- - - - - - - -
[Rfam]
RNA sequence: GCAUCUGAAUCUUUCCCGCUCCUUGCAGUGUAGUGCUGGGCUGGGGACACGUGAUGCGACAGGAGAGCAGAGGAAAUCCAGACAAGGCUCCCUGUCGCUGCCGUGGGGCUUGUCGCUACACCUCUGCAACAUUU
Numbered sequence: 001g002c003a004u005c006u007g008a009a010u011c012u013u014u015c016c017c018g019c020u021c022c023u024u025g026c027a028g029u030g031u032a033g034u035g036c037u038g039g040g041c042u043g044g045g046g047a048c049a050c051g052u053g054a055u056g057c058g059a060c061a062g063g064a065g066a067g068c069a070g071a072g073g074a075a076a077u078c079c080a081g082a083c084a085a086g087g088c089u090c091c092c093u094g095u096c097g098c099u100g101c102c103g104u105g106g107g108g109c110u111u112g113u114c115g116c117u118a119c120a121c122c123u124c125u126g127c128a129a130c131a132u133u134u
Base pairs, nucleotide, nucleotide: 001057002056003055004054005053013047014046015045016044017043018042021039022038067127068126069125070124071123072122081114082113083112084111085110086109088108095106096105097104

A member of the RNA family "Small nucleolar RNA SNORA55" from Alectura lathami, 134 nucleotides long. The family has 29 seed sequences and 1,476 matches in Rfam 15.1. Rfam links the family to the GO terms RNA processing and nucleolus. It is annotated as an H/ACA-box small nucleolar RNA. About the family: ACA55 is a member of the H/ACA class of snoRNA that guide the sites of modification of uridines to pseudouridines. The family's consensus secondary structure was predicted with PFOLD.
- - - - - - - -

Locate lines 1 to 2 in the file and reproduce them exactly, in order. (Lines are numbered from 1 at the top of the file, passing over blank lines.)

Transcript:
[Rfam]
RNA sequence: GCAUCUGAAUCUUUCCCGCUCCUUGCAGUGUAGUGCUGGGCUGGGGACACGUGAUGCGACAGGAGAGCAGAGGAAAUCCAGACAAGGCUCCCUGUCGCUGCCGUGGGGCUUGUCGCUACACCUCUGCAACAUUU